Modern materials present new contamination problems in semiconductor processes


By Hank Hogan

In the good old days-say, five years ago-shrinking semiconductor features meant contamination challenges due to eliminating smaller particles. However, as new materials are introduced at a rapid rate, that’s no longer the case. A look at lithography and back-end processing shows why this isn’t your father’s-or even your older brother’s-fabrication process and what that means for contamination control.

Larry Thompson, president of the consulting firm IPSSLP (Austin, TX), notes that the lithography critical dimension (CD) budget, like killer particles, tracks feature size. “Because that CD budget is shrinking, you have to have better and better control over the airborne contamination,” he says.

New materials, though, are now having an impact. Immersion lithography substitutes water for air between the last lens and the wafer, allowing finer imaging. However, contaminants in or under the resist can be struck by an intense laser, which could result in a bubble that scatters light and deposits volatiles nearby. Because of this, notes Thompson, companies are contemplating making the last lens a flat, replaceable element.

Now just being deployed, immersion lithography will someday play out. Extreme ultraviolet (EUV) lithography is a contender for the next imaging technology. EUV photons are about 13 nanometers wavelength, almost 15 times shorter than today’s state-of-the-art 193 nm. Producing those short wavelengths leads to a lot of particles, mainly in the tool itself.

An alternative involves imprinting, a technique in which a template with the desired features stamps out resist patterns. It allows very high resolution-if the mold is built correctly. Achieving that requires controlling contaminants, which is a significant challenge since the template is an exact reproduction and not a shrink as is the case currently. Contamination, “both airborne and in the material itself, [is] far more critical in imprint than in a 4X reduction,” says Thompson.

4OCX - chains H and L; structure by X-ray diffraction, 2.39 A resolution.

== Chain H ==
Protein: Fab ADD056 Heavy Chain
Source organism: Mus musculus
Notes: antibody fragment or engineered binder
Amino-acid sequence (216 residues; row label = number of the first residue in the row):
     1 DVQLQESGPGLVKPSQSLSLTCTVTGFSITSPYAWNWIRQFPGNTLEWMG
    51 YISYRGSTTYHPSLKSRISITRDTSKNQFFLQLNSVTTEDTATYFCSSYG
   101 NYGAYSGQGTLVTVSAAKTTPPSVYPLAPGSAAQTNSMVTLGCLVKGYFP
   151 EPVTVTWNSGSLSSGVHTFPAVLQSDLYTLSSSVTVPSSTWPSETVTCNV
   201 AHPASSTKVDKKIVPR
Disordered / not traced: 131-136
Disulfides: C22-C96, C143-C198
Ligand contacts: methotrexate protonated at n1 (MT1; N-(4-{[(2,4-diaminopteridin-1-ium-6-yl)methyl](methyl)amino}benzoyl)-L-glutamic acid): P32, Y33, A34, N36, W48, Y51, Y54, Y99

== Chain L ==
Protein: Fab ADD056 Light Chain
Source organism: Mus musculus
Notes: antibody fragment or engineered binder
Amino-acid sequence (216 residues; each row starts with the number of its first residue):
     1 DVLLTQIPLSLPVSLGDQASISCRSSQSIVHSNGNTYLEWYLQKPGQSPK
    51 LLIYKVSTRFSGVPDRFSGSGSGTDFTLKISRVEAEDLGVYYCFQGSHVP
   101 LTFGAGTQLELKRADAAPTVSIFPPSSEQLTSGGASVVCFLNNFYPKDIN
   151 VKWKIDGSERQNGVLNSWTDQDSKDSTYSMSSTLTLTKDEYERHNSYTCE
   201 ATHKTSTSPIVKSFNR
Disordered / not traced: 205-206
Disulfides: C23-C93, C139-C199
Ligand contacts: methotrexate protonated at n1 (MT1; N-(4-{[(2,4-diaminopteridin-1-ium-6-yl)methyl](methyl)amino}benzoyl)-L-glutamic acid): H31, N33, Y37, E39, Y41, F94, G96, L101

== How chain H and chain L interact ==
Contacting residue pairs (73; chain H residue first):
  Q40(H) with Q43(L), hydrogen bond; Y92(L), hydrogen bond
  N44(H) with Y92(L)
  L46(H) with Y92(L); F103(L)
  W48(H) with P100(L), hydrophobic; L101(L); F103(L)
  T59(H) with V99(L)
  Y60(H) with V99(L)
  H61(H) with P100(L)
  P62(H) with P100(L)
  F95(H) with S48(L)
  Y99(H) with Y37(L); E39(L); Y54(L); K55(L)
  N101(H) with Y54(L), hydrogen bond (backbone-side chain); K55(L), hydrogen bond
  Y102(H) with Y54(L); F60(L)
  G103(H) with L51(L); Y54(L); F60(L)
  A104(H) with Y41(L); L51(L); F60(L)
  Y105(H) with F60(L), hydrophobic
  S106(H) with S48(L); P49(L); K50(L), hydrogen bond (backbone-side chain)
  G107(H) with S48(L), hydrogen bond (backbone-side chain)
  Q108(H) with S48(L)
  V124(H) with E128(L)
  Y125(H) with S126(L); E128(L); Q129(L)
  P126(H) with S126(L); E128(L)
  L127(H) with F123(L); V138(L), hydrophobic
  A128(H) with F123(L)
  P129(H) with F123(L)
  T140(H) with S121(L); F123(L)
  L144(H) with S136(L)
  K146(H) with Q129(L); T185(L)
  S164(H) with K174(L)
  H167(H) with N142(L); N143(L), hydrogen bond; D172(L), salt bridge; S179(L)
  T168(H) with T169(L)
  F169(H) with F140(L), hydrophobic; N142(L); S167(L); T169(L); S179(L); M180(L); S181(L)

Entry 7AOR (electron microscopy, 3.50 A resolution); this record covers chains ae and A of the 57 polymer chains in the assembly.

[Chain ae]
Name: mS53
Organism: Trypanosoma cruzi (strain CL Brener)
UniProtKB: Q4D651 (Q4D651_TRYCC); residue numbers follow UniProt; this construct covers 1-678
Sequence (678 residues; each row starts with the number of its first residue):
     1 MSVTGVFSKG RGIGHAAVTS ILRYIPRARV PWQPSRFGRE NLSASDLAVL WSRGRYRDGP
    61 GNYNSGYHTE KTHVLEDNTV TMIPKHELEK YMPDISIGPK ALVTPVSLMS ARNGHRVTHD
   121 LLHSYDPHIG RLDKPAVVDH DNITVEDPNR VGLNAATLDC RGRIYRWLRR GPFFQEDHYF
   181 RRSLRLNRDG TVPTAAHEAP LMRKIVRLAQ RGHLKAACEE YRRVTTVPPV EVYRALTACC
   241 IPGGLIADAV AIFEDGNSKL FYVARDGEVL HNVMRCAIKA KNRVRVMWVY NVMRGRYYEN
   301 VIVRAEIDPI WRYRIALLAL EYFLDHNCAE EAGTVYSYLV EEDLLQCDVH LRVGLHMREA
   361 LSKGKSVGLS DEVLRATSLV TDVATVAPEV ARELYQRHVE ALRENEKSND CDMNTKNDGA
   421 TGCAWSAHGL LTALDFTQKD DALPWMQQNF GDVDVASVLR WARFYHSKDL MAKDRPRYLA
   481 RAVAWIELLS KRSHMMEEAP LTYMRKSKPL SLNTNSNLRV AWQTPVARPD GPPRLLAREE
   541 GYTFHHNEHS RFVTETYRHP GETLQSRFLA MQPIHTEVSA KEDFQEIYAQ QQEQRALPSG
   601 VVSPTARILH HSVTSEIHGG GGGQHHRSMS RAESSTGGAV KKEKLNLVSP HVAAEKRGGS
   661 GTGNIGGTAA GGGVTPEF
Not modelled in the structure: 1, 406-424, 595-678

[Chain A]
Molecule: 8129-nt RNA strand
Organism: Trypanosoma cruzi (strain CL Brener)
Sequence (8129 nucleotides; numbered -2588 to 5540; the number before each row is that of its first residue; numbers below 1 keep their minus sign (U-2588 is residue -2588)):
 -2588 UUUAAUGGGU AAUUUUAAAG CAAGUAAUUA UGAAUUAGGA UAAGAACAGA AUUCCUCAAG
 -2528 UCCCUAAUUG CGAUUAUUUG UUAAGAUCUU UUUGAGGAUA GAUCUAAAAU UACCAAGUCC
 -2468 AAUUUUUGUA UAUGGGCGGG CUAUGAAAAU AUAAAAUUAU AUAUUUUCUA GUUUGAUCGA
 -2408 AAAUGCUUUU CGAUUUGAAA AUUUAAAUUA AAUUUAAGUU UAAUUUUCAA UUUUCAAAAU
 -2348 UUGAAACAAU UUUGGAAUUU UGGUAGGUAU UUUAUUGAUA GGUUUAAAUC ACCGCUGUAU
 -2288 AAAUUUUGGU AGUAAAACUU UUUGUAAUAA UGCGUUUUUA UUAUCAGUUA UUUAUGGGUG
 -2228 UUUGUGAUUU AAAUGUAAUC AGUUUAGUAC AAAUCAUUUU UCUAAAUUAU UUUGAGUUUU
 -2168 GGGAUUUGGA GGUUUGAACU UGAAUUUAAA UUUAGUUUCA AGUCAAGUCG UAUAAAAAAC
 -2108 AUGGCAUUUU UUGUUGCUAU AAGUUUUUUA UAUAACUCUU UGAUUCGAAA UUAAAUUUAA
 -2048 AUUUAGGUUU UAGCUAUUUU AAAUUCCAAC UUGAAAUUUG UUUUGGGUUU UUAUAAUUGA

In back-end processing, new materials already can cause contamination. In an effort to boost circuit performance, manufacturers are turning to high-stress nitrides and oxides, along with low capacitance, or low-k, materials that are brittle and don’t adhere well.

Film stress is a problem, notes Chris Long, a senior engineer with IBM (Essex Junction, VT). “You take them through subsequent processing and at high-stress points...the film [starts] cracking and then popping off,” he says.

The problem occurs on wafers and tools. Exposed to varying humidity when the tool is opened for preventive maintenance, the film can form small airborne flakes. These can land on other tools, load ports, or elsewhere. Reducing airflow in a fab to save energy and money exacerbates the issue.

Ensuring that multiple tools spaced closely together aren’t opened at the same time can minimize the problem. Another solution might be to change tool cleaning procedures. Adding humidity control would also help, as would temporarily turning up area airflow.

Other new materials present their own contamination problems. Atomic layer deposition of a film, for example, offers great step coverage down microscopic trenches. However, it can also result in a nonuniform film on the back of a wafer, increasing potential backside contamination.

One solution is increased backside cleaning and inspection. A trend is for wafers to be divided into various cleanliness zones, including front and back.

Finally, Long notes the contamination impact will grow as feature sizes shrink below the current 65 nanometer state-of-the-art, requiring diligence in attacking such problems. “We may see issues if we don’t keep those [problems] on the radar screen and try to fix them ahead of time,” he says.